5. ^ Clark, Colin (July 2008). "The impact of entrepreneurs' oral 'pitch' presentation skills on business angels' initial screening investment decisions". Venture Capital. 10 (3): 257–279. doi:10.1080/13691060802151945. ISSN 1369-1066. S2CID 154616120.
  6. ^ Baden Eunson: Writing and Presenting Reports. (The communication skills series), John Wiley & Sons, Australia 1998, ISBN 978-0-4713-3563-4.
  7. ^ "keynote | Definition of keynote in English by Oxford Dictionaries". Oxford Dictionaries | English. Retrieved 2018-01-23.
  8. ^ "Interactive Presentations". 2020-07-24. Retrieved 2021-05-23.{{cite web}}: CS1 maint: url-status (link)
  9. ^ Don., Baker, Joy. Presentation Skills: A Necessity for Perioperative Nurses. OCLC 1051842838.
  10. ^ Thawani, Rajat; Ravishankar, Arjun; Shad, Rohan (2013-12-20). "Prepare and deliver an effective presentation". BMJ: f7372. doi:10.1136/sbmj.f7372. ISSN 1756-1833. S2CID 164324474.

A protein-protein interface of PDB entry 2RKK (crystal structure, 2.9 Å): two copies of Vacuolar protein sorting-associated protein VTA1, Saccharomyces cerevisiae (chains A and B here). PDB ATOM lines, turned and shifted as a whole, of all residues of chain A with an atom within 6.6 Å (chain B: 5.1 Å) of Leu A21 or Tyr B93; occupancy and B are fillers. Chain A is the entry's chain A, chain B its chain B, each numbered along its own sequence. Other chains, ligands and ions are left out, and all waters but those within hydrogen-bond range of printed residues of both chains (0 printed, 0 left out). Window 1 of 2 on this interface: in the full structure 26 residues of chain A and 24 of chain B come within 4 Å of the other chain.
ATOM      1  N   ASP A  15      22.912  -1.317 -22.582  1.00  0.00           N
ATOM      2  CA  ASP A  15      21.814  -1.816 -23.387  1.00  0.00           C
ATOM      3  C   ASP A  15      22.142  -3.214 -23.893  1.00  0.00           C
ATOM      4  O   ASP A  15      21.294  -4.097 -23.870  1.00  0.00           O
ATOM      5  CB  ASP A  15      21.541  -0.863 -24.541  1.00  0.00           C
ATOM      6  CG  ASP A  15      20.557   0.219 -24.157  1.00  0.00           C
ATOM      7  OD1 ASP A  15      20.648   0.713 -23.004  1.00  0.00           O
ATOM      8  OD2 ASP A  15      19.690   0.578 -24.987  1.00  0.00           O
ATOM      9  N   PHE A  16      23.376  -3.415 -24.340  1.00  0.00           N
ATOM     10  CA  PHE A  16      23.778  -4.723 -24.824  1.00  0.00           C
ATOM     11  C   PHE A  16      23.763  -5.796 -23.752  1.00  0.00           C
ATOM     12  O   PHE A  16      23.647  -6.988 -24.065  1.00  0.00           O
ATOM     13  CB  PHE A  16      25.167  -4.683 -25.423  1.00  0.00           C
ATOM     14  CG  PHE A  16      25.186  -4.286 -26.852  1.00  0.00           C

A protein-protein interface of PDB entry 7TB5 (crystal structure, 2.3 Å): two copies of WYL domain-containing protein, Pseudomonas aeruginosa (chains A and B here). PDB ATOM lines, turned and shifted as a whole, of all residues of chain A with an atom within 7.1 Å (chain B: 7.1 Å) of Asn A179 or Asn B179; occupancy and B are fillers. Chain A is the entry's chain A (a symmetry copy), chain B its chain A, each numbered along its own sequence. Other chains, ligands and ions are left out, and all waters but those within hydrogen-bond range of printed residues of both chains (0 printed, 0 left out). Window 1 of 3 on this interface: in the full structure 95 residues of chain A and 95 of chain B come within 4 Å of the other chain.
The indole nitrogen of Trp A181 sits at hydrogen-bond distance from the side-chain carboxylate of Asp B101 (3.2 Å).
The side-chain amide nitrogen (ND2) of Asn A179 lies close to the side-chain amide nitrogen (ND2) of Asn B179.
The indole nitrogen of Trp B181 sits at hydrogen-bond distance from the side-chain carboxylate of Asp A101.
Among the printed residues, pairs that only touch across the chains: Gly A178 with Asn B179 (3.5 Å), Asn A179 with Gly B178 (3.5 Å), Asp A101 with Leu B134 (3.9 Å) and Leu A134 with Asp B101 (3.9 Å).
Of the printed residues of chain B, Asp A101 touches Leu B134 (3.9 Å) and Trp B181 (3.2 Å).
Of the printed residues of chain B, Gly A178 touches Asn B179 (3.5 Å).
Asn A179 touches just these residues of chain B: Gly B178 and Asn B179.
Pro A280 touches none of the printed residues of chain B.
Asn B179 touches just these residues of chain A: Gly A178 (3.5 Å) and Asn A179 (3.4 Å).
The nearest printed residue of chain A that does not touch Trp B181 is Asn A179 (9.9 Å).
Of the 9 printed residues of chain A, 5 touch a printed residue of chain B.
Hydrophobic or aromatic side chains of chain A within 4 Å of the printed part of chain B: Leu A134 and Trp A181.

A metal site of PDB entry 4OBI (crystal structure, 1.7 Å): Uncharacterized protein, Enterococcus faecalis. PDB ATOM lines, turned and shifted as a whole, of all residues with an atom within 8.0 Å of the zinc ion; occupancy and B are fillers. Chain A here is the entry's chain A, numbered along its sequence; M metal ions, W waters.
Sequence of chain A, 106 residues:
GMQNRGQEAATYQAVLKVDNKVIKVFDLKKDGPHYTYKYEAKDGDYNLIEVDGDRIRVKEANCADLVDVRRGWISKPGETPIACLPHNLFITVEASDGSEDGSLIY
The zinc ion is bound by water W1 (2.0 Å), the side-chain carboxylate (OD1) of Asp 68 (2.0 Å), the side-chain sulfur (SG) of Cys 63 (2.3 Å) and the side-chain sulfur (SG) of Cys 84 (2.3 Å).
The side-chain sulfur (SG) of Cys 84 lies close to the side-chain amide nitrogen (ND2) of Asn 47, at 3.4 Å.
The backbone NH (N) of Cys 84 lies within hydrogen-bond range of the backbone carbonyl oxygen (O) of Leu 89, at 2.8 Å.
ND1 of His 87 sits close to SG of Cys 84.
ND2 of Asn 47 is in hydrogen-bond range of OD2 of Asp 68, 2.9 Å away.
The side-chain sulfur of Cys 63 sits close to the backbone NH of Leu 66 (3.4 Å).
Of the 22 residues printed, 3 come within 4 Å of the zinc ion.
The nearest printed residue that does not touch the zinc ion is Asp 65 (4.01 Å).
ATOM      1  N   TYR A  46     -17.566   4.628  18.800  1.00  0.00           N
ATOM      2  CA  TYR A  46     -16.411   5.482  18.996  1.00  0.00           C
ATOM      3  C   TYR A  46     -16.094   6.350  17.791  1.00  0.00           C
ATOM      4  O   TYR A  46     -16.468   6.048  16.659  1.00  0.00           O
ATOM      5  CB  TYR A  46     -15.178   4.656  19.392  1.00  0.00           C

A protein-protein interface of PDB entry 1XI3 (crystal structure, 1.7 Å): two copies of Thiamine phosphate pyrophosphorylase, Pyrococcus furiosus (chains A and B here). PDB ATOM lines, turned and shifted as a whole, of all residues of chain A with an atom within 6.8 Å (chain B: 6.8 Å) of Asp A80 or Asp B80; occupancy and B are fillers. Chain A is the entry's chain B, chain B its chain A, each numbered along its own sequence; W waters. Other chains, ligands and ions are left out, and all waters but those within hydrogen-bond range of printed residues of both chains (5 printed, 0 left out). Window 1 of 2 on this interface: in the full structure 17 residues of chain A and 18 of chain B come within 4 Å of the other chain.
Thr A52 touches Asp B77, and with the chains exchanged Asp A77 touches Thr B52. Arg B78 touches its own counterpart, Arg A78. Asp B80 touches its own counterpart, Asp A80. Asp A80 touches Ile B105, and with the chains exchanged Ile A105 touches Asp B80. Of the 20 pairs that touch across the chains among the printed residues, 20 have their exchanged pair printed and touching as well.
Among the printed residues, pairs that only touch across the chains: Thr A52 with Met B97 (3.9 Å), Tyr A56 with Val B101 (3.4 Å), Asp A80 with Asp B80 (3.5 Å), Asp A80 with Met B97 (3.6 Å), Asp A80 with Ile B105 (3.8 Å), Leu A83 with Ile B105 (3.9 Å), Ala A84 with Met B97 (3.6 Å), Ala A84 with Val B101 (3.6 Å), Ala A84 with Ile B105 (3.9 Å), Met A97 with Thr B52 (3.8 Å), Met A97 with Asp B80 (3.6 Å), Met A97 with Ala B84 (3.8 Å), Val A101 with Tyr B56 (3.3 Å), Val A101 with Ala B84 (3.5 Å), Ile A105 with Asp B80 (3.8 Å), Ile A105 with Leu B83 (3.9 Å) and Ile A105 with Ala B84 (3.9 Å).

11. ^ Tsang, Art (March 2020). "Enhancing Learners' Awareness of Oral Presentation (Delivery) Skills in the Context of Self-Regulated Learning". Active Learning in Higher Education. 21: 39–50. doi:10.1177/1469787417731214. S2CID 149041859.
  12. ^ De Grez, Luc; Valcke, Martin; Roozen, Irene (2012-06-28). "How effective are self- and peer assessment of oral presentation skills compared with teachers' assessments?". Active Learning in Higher Education. 13 (2): 129–142. doi:10.1177/1469787412441284. ISSN 1469-7874. S2CID 145746375.

External links[edit]

Definition of presentations
Content (types, audience, visual)
  • Daria Price Bowman. (1998). Presentations. Madison WI: F+W Publications Inc.